Monday, August 18, 2008

Emmy Awards Countdown Begins!


ABC has a spiffed-up webpage for the upcoming Emmy Awards airing Sunday, September 21, 2008, including voting for Television's Most Memorable Moments. That's right up our alley around here, and we highly recommend a visit to make your choices known! Many Nose favorites are in the running, including a scene from ST:TOS episode City on the Edge of Forever, I Love Lucy's Job Switching, and many others. Get on over and vote!

Here's ABC's neat Emmy widget, too!

6 comments:

Dean Treadway said...

I'll be watching. I mean, how can John Adams and Mad Men lose? No way!!

Jane said...

It's weird, I am far more excited about this year's Emmy Awards than I was for the Academy Awards! It's all about the content...I really had no favorites for movies this year but there is a ton of great TV!

Lisa said...

I agree, Jane! By far more interesting and certainly a plethora of great choices! Can't wait!

Dean Treadway said...

Okay. I don't think I need to ask Lisa and Jane in particular what they picked as their favorite comedy and drama moments out of the forty clips (twenty each genre) that were provided us. But I'm-a askin' anyway.

For my part, it was a tough choice.

IN COMEDY:
This was the most difficult category of course. Comedy on TV has somehow always worked better than drama. This is a subjective view of things, but one I stand by.
This was so painful a choice, really. The Beatles on Ed SUllivan had to be knocked out immediately 'cuz it wasn't comedy. The MASH clip was too dramatic to be considered. The Newhart clip, classic as it was, had to go, too. The Mary Tyler Moore clip fell off. This left me with the ones that made me laugh most. Seinfeld's contest episode can't really count as a moment--it was a memorable EPISODE, but not a single moment. OUT. The Honeymooners moment still didn't beat, for me, the "poloponies" bit. OUT. All in the Family is the greatest comedy show ever, but the Sammy Davis moment takes a back seat to others on the show. OUT. The Carol Burnett Show's spoof of Gone With The Wind was brilliantly performed and written and still made me laugh out loud--a machine gun of comedy moments. But culturally significant? No. OUT. This left the Battle Royale between Carson's moment with Ed Ames (which I believe left the door open for a new kind of comedy on TV) and Lucy & Ethel's manic wrapping of the chocolates (an incredible bit of inspired set-up and play-off, sent stratospheric by two great performances). In the end, I had to look deep in my heart and admit that....LUCY IS THE WINNER. And that's why she's our Oracle here on the nose. Even people who have never seen an episode of Lucy somehow know about this bit, and it was staged over 50 years ago. Tough choice but there it is.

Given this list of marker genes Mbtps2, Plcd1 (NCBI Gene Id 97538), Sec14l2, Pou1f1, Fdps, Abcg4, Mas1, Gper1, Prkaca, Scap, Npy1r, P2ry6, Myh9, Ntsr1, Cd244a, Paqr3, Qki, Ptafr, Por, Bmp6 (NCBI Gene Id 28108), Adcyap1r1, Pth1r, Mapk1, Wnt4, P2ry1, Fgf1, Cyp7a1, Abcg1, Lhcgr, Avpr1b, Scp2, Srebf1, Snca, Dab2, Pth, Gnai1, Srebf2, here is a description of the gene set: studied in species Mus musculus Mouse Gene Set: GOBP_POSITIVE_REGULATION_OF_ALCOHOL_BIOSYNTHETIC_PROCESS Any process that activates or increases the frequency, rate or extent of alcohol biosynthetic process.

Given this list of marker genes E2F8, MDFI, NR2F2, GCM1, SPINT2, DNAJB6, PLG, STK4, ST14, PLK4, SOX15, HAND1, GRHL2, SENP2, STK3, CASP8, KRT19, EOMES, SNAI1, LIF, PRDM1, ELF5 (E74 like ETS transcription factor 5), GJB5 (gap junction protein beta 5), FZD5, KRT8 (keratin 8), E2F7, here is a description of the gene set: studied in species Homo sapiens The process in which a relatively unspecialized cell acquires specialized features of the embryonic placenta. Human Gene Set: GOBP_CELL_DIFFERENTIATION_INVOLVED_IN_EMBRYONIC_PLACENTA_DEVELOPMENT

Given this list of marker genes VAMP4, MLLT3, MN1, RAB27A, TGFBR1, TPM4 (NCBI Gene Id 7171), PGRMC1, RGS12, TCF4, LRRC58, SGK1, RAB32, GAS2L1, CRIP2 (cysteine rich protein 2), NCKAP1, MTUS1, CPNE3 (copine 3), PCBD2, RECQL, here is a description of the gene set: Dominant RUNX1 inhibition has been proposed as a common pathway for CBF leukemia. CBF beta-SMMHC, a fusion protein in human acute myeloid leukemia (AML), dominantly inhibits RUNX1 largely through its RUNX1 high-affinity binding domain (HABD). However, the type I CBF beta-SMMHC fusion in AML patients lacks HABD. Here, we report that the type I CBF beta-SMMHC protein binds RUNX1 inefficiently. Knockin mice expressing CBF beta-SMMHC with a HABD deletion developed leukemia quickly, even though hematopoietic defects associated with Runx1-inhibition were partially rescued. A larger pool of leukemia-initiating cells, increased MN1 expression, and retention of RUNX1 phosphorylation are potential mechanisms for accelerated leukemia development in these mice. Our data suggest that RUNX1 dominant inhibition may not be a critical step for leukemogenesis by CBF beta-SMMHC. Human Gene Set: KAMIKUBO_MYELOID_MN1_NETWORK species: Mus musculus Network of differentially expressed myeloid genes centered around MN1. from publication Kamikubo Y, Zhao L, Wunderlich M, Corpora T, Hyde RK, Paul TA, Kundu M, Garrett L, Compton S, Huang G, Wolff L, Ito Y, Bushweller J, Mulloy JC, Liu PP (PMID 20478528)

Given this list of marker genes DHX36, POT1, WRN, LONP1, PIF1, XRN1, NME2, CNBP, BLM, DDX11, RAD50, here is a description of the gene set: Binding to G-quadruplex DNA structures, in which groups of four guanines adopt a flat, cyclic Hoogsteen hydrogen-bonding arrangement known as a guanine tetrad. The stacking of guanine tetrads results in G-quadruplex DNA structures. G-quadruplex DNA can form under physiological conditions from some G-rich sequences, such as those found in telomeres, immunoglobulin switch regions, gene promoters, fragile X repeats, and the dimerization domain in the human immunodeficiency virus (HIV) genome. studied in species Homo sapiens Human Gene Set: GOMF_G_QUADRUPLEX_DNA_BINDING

As for the drama moments, this was easier. I failed to respond to any of the kissy moments, so X-Files, Moonlighting, ER--OUT. As much as I like the movies Duel and Jane Pittman, I feel the movies as a whole are more memorable than any single moment they gave us (though the lead performances in both are outstanding). So they're OUT. The moment from The Sopranos, culminating with the incredible line "His house looked like shit" was a great scene, but not the best of the series by any stretch. OUT. I was impressed by the explosive moments from two series I've seen almost none of: Lost and Grey's Anatomy, but since I haven't seen the series in question, and have never heard anybody talking about these moments as touchstones, they're OUT. JR getting shot is an obvious choice from Dallas, but what a terrible show. OUT. The end of The Fugitive was obviously earth-shaking, but I had to go with my gut and say it was OUT as well, because I don't think the series has survived as a rewatchable piece all these years. This leaves three quite downbeat scenes to battle it out: the devistating ending from The Twilight Zone's "To Serve Man," the heartbreaking deathbed scene between Billy Dee Williams and James Caan in Brian's Song, and the gut-wrenching revelation that Charles Ingalls' daughter Laure was to be blind in Little House on the Prairie. ZONE had to go, because it's pure conjecture that the "To Serve Man" episode is any better than any one of the 25 great episodes of the series. OUT. And though Michael Landon actually looks as if he is about to lose it completely in his scene, I had to go with the scene from BRIAN'S SONG, not only for the deathbed scene which is soul-sapping, but because I know that the scene after it is an equally tearful dedication speech to the memory of Brian Piccalo. No one who has ever seen BRIAN'S SONG could truly have remained unmoved during these scenes. It's just physically impossible. And though I would have possibly voted for Agent Cooper's backwards-running dream in TWIN PEAKS over it, I feel no qualms about giving the award to this fine TV movie.

Okay...now you....ALL of you, please...

Lisa said...

Well, I went with Lucy for comedy, but I did choose Star Trek, of course, probably more purely for the impact that forty years of it has had on me than even that episode. As always, your choices were better thought-out than mine, and excellent, of course!

Jane said...

Like Lisa, I picked Lucy and Star Trek too. Duh. When it comes to television, we were separated at birth.